Search Results

You are looking at 21 - 30 of 66 items for

  • Author or Editor: Terril A. Nell x
  • Refine by Access: All x
Clear All Modify Search
Free access

Chris A. Martini, Dewayne L. Ingram, and Terril A. Nell

Growth of Magnolia grandiflora Hort. `St. Mary' (southern magnolia) trees in containers spaced 120 cm on center was studied for 2 years. During the 1st year, trees were grown in container volumes of 10, 27, or 57 liter. At the start of the second growing season, trees were transplanted according to six container shifting treatments [10-liter containers (LC) both years, 10 to 27LC, 10 to 57LC, 27LC both years, 27 to 57LC, or 57LC both years]. The mean maximum temperature at the center location was 4.8 and 6.3C lower for the 57LC than for the 27 and 10LC, respectively. Height and caliper, measured at the end of 2 years, were” greatest for magnolias grown continuously in 27 or 57LC. Caliper was greater for trees shifted from 10LC to the larger containers compared with trees grown in 10LC both years. Trees grown in 10LC both years tended to have fewer roots growing in tbe outer 4 cm of the growing medium at the eastern, southern, and western exposures. During June and August of the 2nd year, high air and growth medium temperatures may have been limiting factors to carbon assimilation. Maintenance of adequate carbon assimilation fluxes and tree growth, when container walls are exposed to solar radiation, may require increasing the container volume. This procedure may be more important when daily maximum air temperatures are lower during late spring or early fall than in midsummer, because low solar angles insolate part of the container surface.

Free access

Lori A. Black, Terril A. Nell, and James E. Barrett

Dormant-budded `Gloria' azaleas (Rhododendron sp.) were used to observe the effect of forcing irradiance, temperature, and fertilization on postproduction performance after flower bud dormancy had been broken. Four experiments were conducted during forcing, the treatments for each experiment were: Expt. 1, three forcing irradiances (200,460, and 900 μmol·m-2·s-1) and three postproduction irradiances (4, 8, and 16 μmol·m-z·s-1); Expt. 2, three forcing irradiances (320, 560, and 1110 μmol·m-2s-l); Expt. 3, three controlled day/night temperatures (18/16C, 23/21C, and 29/27C); Expt. 4, fertilizer applied for 7, 14, or 28 days at either 150 or 300 mg N/liter (12% nitrate, 8% ammoniacal) 20N-4.8P-16K soluble fertilizer at every watering, control plants did not receive fertilizer. Days to harvest (time until plants had eight individual open flowers) was less at the high forcing irradiances and temperatures and when fertilizer was applied during forcing. Flower color was less intense at the low forcing irradiance levels, high temperatures, and when duration of fertilization was prolonged and concentration was high. There were more open flower inflorescences at week 2 of postproduction at high forcing irradiance levels, but their number was not affected by forcing temperature or fertilization. Postproduction longevity was shorter when forcing was at 29/27C (day/night) and when plants were fertilized for 28 days at 300 mg N/liter, but was not affected by forcing or postproduction irradiance.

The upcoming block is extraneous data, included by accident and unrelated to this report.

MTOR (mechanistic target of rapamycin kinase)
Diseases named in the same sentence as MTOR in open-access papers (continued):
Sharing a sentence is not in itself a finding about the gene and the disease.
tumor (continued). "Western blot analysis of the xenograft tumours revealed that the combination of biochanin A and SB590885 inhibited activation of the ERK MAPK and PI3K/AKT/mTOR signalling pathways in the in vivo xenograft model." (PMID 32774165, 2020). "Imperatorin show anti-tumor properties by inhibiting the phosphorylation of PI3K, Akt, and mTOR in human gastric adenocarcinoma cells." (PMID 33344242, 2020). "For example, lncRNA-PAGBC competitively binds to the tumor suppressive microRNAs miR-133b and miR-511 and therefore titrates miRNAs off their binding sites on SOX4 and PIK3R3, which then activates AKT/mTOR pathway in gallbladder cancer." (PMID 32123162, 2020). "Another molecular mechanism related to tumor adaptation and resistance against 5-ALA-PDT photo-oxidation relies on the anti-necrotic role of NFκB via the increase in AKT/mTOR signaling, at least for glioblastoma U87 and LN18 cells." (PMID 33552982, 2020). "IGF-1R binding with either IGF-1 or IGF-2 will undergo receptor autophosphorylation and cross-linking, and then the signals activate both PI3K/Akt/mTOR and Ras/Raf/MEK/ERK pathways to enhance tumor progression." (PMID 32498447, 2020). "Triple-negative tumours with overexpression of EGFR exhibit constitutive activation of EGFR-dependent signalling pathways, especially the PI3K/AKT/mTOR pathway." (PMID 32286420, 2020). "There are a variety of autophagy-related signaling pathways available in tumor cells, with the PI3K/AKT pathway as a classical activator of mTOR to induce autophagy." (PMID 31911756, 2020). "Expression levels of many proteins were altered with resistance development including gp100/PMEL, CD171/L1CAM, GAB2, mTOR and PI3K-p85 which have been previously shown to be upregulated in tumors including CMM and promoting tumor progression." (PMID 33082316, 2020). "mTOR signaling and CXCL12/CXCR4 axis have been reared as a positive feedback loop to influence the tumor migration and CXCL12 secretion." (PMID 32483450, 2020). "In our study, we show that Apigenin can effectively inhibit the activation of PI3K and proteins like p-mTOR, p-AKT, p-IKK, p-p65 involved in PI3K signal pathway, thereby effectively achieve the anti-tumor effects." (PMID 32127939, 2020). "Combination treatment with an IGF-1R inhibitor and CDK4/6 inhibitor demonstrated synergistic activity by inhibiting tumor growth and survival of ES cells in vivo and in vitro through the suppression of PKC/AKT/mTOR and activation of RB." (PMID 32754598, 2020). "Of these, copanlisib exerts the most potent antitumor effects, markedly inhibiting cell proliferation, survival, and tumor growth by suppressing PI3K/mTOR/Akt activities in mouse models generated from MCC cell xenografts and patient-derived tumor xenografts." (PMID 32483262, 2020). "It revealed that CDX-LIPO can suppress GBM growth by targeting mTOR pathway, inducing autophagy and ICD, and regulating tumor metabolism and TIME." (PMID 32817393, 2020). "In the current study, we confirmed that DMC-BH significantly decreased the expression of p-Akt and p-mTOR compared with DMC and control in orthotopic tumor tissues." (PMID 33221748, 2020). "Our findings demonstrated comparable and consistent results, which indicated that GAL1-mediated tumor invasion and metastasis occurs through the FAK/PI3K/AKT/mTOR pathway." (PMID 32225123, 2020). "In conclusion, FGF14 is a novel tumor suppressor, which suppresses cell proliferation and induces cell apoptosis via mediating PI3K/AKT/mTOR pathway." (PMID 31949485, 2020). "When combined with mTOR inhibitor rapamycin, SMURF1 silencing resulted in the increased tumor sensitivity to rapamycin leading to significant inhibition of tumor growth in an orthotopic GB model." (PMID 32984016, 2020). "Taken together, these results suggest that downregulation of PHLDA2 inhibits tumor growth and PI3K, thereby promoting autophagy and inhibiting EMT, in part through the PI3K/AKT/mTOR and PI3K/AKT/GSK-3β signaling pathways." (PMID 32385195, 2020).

Free access

Barbara C. Poole, Terril A. Nell, and James E. Barrett

Premature flower bud abscission imposes a serious limitation on longevity of potted Hibiscus in interiorscape situations, Ethylene is known to be one causative factor. Past research has suggested that carbohydrate depletion of buds may also be involved,

A series of experiments was conducted to examine the relationship between carbohydrate levels and ethylene sensitivity of flower buds under low irradiance levels. Two cultivars were used: `Pink Versicolor', which is very susceptible to bud abscission, and the more resistant `Vista', In the first experiment, plants were harvested twice weekly after placement in interiorscape rooms (8.5 μmol m-2 s-1 for 12 hrs per day; 26.5°C day/night) until all buds had abscissed. At each harvest, buds from four size groups were collected for analysis. In the second experiment, source/sink strength of buds was manipulated by selective daily removal of certain sized buds. Remaining buds were collected just prior to abscission for analysis. In two additional experiments, `Pink Versicolor' plants were treated with either silver thiosulfate or ethephon prior to placement in interiorscape rooms. Plants were harvested twice weekly and buds collected. For all experiments, bud dry wt, total soluble sugars and starch content were determined.

Free access

Andrew J. Macnish, Ria T. Leonard, and Terril A. Nell

The postharvest longevity of fresh-cut flowers is often limited by the accumulation of bacteria in vase water and flower stems. Aqueous chlorine dioxide is a strong biocide with potential application for sanitizing cut flower solutions. We evaluated the potential of chlorine dioxide to prevent the build-up of bacteria in vase water and extend the longevity of cut Matthiola incana `Ruby Red', Gypsophila paniculata `Crystal' and Gerbera jamesonii `Monarch' flowers. Fresh-cut flower stems were placed into sterile vases containing deionized water and either 0.0 or 2 μL·L–1 chlorine dioxide. Flower vase life was then judged at 21 ± 0.5 °C and 40% to 60% relative humidity. Inclusion of 2 μL·L–1 chlorine dioxide in vase water extended the longevity of Matthiola, Gypsophila and Gerbera flowers by 2.2, 3.5, and 3.4 days, respectively, relative to control flowers (i.e., 0 μL·L–1). Treatment with 2 μL·L–1 chlorine dioxide reduced the build-up of aerobic bacteria in vase water for 6 to 9 days of vase life. For example, addition of 2 μL·L–1 chlorine dioxide to Gerbera vase water reduced the number of bacteria that grew by 2.4- to 2.8-fold, as compared to control flower water. These results confirm the practical value of chlorine dioxide treatments to reduce the accumulation of bacteria in vase water and extend the display life of cut flowers.

Free access

Robert H. Stamps, Terril A. Nell, and James E. Barrett